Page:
For tag classing as you said it is only for some file types, or for all files with the NTFS tag system but there is no possibility to create hierarchies of tags (tag trees) like we do with folders. So it is limited to flat classifications. I used photos as example but I also use hardlinks for many other kinds of files.

For size calculations, for each file we can get the informations about hardlinks count and where they are in the folder structure, in the MFT table, like for file size, timestamps and other attributes. I think (not sure) we can get general informations about the file in $STANDARD_INFORMATION attribute and informations about each hardlink in $FILE_NAME attribute.
So maybe it can slow down calculations but very slightly. And we could choose to use this option or not when calculating sizes. If we choose option to not count multiple hardlinks it would count only once the size of each file with several hardlinks within the folder and all its sub folder. Also if you implement a feature to see graphically relatives folders/files sizes in one volume, like WinDirStat do, you could choose to represent only one hardlink per file, for example the one with the most little path name. Or represent all hardlinks but divide the size of each one by the total number of hardlinks of the file. So if a file with a real size of 10 mb has 5 hardlinks within the folder/subfolders analyzed, each hardlink will be considerer as 10/5 = 2 mb. I think there are many simple ways to implement those features.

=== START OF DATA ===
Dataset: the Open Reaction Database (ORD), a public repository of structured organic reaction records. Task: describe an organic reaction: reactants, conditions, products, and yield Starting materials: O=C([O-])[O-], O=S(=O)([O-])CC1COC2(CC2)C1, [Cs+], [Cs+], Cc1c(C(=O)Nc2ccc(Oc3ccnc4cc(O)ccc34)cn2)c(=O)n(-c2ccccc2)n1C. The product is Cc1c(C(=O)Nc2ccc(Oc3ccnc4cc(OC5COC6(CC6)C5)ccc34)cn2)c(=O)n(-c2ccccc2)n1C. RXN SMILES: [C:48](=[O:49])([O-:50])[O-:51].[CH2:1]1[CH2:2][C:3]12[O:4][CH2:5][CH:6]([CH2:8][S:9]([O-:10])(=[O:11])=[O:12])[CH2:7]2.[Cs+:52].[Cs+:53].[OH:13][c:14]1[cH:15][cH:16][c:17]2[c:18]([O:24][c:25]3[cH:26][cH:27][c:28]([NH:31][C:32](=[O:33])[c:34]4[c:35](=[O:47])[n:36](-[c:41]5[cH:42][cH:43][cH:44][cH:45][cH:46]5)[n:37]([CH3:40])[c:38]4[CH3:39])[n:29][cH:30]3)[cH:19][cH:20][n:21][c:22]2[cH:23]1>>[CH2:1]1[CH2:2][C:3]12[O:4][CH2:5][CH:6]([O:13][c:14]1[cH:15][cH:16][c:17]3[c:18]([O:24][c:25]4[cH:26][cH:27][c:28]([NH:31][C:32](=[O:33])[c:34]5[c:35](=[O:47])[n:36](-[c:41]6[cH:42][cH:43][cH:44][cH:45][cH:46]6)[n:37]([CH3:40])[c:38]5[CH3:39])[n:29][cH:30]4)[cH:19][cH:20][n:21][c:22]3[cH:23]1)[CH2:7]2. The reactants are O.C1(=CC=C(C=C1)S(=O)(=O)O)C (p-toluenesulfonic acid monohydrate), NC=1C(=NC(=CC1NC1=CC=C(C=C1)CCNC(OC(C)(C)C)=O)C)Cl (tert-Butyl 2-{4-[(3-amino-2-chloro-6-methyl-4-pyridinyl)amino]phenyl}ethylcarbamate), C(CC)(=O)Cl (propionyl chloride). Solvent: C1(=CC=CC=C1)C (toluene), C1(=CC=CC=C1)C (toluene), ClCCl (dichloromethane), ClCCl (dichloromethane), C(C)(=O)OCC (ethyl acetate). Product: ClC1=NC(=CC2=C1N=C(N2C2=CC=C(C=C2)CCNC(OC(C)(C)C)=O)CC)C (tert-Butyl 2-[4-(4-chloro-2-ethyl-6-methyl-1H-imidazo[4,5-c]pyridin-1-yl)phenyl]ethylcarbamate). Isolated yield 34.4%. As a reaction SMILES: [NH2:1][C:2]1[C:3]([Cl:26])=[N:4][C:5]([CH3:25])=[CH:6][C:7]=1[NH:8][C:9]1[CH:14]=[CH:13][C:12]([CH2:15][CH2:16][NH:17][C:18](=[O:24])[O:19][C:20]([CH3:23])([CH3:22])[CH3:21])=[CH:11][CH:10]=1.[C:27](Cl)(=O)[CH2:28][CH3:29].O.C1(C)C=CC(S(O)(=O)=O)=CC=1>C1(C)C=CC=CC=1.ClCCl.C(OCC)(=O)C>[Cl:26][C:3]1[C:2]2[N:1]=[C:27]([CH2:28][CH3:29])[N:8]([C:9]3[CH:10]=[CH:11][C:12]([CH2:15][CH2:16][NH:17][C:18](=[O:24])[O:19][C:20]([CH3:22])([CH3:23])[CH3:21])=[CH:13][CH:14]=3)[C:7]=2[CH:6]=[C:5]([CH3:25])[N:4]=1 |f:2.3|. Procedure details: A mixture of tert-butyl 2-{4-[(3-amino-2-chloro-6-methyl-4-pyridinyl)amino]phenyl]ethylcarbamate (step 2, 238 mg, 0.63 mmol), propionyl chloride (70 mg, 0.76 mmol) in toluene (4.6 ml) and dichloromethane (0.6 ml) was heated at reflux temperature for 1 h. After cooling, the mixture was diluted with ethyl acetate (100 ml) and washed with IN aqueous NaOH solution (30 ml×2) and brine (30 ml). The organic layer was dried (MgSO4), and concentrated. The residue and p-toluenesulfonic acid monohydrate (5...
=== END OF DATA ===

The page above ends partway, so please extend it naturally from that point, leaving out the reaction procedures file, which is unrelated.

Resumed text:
The downside of the slightly increased calculation times would be easily offset by the possibility to have real "physical" size of folders/files structures. As for WinDirStat (Windows) it seems it is also not hardlink-aware yet, whereas KDirStat (Linux) and TreeSize (Windows) seem to take hardlinks correctly into account for sizes.

As for libraries I didn’t really look into the possibilities, but it seems it is like virtual hardlinks to folders, somewhat. I think it is a top layer system not handled at the filesystem level. At least it seems we can have nested libraries of folders (library trees with multiple hierarchical levels).

Also there is another new possible feature that I think about, it is the deleting of files with multiple hardlinks. If we want to delete totally one file with all it’s hardlinks at once, it should be possible to do so by a simple command that will automatically scan for all the other hardlinks and delete them, instead of manually locating and deleting each one until the last.

For hardlinks actually it is all the ways we create and use computer files classifications that can and should be improved, in all environments, to pass from mono-hierarchies-only to multi-hierarchies structures. And it can change many things in the way we can handle classifications. We could still use basic mono-hierarchy structure if we don’t mind, but we shouldn’t be limited to that. I use this method for many years now to store my files, but I lack real and comfortable tools take advantage of this to navigate, find, analyze etc.